WNBA Players Transition from the Court to the Corporate Office - Black Enterprise
Black Enterprise Magazine July/August 2018 Issue

Even after players retire from the league, the NBA stays connected with many to help them transition into life after basketball. Two years ago, they created the Basketball Operations Associate Program, a formal training experience that prepares athletes for opportunities in management positions. Last year, three players from both the NBA and the WNBA successfully completed the program and are now working at different teams and parts of the business.

One of the former WNBA players is Stacey Lovelace, who before coming to the program was coaching at a Division I college in Michigan. She heard about the initiative through Renee Brown, former vice president of the WNBA, and now a player development specialist with the NBA’s G-League.

In the Fall of 2017, four players began their assignment at the league offices, where they are continuing to be immersed in the programs’ pillars of focus: Business Acumen, Front Office Competencies, and League Operations. One of the current associates is Lindsey Harding, the No. 1 overall selection for the 2007 NBA Draft and former WNBA All-Star, who recently retired from the WNBA after 10 years.

Black Enterprise contributor Mia Hall had the opportunity to speak with Lovelace and Harding, about their experiences managing the business side of the sport.

 

Hall: What type of impact did the Basketball Associates Program have on you as a former professional athlete?

Stacey Lovelace: It opens up a new network for you as a former player, but also it’s an opportunity for you to grow from a business standpoint and evaluate your talent and skills in a different way that is more specific to athletes from this generation.

 

We did everything from LinkedIn training to going deeper into the Collective Bargaining Agreement (CBA). Because the program is yearlong and is run by a former player, it touches on many things we need in order for us to improve our value to a business or in whatever we choose to go into following our playing careers.

 

What is the biggest lesson you learned or takeaway you received from being in the program?

 

Lindsey Harding: I think that transitioning is the hardest thing that you can do, from being an athlete and as people say ‘going into the real world.’ I’ve been playing since I was 12 so that was what my mindset was on. This program so far is teaching me to take all the lessons, my experience and everything I’ve learned from over 20 years of playing the game and being able to translate it to the work world now.

 

It’s amazing that so much does translate and that’s something, personally, that I’m working on every day in regards to teamwork, leadership, and communications. We’re also going through the CBA and different departments and seeing how it all works, things you never get to do when you play. I’m learning a lot but this is what stands out.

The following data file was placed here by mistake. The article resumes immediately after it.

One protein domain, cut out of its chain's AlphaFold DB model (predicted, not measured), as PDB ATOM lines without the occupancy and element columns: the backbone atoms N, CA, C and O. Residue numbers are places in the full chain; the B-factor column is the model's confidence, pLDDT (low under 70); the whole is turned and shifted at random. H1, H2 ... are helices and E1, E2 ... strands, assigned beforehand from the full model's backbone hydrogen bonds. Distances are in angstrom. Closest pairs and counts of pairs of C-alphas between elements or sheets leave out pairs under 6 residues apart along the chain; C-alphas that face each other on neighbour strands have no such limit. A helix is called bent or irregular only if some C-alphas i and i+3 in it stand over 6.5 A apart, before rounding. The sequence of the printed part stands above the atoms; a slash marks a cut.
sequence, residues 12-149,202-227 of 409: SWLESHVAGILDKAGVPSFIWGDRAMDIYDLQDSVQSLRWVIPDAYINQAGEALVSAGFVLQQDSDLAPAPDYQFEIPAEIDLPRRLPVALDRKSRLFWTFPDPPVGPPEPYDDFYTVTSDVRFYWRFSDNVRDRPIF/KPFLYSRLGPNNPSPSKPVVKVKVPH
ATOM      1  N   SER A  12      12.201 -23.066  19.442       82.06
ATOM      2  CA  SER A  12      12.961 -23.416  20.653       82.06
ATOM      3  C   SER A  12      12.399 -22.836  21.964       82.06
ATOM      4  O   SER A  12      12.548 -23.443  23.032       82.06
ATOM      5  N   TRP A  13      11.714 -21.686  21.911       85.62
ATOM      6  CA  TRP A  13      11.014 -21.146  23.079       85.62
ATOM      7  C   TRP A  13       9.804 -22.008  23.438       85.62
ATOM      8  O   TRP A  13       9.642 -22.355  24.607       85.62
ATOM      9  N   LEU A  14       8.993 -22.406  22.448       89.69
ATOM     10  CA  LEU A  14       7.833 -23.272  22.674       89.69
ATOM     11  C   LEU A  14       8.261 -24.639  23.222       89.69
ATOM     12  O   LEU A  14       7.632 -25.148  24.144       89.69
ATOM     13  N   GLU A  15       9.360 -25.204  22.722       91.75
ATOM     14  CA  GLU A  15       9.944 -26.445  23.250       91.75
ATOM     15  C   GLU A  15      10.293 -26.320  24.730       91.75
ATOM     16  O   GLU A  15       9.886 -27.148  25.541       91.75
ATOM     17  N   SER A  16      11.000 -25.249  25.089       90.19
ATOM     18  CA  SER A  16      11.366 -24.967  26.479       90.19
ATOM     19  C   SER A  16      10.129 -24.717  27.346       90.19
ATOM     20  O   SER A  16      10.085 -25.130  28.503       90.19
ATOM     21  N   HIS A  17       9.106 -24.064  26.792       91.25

Lovelace: I learned what my passion is. After you retire from basketball, every person has a different transition and mines wasn’t the easiest. It was just a lot of trying to figure it out and it was frustrating because I knew I could do certain things and had certain skills that I didn’t necessarily have on my résumé because I haven’t done it professionally.

 

Being in the program helped me learned that my passion is helping people and telling my story. I enjoy being that connection for people to be able to say ‘look I need help’ and I’ll have an answer for them or at least be able to point them in the right direction.

 

What surprised you the most about the business side of basketball that you want to learn more about?

 

Harding: The CBA and the salary cap. I understand that a lot of lawyers come here and they take years to master it, but I want to get a really good understanding of it. I also know that I miss being part of a team and that in the future I want to work with a front office. Having this background of learning the salary cap is really gonna help me to get there.

 

What’s next for you?

 

Lovelace: I’m extremely excited about where I am right now. There’s so much room to grow in the G-League player development because the league is growing yearly and my responsibilities will continue to grow as I’m in it.

Right now, I just really want to focus on what I’m doing and impact these players lives as much as I can, helping them in every aspect of their career.

 

Join the Conversation

Mia N. Hall

Mia Hall is a content producer and the founder of Brown Girls GLOW, an organization dedicated to helping teen girls go from 'the hood' to Harvard and learning how to turn their college and career dreams into a reality. She is a host and writer for several outlets in NYC and beyond. She also hosts evens such as the quarterly mixers Network N Beats. A native of Brooklyn, New York living in Los Angeles, she covers and speaks at events across the world.


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